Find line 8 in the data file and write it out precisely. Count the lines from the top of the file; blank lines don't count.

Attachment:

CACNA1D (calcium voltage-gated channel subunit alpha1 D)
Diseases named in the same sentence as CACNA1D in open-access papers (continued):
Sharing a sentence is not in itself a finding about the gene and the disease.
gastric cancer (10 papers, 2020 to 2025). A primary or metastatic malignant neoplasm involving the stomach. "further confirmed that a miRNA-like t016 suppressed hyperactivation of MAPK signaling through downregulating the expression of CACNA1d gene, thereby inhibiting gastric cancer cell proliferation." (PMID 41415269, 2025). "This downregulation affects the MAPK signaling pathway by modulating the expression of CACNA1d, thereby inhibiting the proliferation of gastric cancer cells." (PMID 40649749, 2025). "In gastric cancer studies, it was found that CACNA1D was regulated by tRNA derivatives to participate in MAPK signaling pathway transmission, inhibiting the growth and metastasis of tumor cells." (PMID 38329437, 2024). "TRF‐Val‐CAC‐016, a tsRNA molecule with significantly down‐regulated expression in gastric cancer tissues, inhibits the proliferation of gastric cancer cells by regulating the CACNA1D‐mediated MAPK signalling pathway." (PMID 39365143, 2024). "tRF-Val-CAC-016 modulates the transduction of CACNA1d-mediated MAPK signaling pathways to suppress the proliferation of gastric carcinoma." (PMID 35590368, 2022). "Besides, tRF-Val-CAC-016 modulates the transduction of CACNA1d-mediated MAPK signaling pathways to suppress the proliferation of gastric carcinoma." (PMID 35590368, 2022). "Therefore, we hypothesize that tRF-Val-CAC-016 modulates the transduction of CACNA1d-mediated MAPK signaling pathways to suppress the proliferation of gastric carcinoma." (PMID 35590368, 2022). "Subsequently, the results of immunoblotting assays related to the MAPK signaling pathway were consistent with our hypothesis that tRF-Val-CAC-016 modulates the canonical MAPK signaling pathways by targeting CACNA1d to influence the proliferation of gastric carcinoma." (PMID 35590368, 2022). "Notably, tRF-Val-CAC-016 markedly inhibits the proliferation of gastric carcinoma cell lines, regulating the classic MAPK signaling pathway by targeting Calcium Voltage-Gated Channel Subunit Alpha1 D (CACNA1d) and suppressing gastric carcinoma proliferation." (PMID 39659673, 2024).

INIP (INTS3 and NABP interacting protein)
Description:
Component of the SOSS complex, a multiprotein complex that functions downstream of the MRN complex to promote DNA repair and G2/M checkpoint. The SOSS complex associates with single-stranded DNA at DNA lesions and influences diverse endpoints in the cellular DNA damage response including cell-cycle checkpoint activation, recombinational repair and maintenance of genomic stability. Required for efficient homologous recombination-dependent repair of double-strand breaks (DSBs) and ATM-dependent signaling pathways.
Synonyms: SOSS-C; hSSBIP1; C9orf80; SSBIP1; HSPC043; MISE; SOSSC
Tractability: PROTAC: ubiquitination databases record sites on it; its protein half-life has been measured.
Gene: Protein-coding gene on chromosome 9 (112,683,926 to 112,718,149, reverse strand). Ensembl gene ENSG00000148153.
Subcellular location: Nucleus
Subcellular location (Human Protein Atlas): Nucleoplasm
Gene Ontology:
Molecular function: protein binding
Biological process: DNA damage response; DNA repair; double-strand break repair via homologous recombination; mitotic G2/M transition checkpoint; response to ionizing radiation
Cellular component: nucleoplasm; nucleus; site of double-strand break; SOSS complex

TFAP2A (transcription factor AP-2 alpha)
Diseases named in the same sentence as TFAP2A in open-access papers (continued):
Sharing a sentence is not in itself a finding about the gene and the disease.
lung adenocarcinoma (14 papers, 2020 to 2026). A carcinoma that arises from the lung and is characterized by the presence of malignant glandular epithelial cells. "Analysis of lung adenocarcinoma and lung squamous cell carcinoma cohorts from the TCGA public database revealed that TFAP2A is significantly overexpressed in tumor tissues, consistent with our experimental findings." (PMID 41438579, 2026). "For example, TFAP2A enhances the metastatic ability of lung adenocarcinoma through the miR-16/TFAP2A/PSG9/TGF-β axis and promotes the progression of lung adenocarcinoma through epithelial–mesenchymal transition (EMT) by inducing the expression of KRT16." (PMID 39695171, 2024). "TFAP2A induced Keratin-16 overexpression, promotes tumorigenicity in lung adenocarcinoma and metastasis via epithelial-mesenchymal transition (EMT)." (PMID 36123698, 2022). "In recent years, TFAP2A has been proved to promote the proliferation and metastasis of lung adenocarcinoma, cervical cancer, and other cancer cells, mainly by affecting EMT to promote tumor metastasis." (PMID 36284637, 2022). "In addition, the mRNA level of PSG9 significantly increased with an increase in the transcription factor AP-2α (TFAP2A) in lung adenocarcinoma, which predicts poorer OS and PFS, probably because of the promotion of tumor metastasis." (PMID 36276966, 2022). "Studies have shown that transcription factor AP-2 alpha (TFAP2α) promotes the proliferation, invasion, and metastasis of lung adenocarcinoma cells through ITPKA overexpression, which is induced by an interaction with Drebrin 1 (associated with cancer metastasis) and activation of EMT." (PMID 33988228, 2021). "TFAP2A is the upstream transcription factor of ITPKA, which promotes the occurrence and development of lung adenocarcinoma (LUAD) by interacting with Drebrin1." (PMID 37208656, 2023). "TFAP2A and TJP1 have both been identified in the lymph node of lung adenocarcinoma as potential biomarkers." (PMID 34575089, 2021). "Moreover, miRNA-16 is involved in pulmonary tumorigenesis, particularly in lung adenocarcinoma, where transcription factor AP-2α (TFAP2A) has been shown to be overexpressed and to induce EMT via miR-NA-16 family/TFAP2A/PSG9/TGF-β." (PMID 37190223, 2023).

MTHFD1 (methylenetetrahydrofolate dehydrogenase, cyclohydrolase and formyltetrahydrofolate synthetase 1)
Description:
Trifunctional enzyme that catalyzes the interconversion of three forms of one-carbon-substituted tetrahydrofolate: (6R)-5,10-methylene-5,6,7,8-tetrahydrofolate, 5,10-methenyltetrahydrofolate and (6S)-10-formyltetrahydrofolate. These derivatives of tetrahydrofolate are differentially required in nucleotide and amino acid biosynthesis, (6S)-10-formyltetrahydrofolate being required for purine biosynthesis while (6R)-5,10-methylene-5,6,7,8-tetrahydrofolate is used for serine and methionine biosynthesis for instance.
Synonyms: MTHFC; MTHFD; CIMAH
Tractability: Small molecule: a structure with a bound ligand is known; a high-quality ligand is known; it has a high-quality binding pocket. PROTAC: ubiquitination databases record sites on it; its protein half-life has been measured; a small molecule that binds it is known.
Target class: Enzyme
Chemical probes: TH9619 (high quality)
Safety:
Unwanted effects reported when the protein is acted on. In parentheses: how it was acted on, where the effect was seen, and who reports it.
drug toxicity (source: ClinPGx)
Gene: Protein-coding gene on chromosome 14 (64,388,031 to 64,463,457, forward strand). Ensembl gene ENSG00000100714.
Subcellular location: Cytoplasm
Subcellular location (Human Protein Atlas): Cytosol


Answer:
Synonyms: SOSS-C; hSSBIP1; C9orf80; SSBIP1; HSPC043; MISE; SOSSC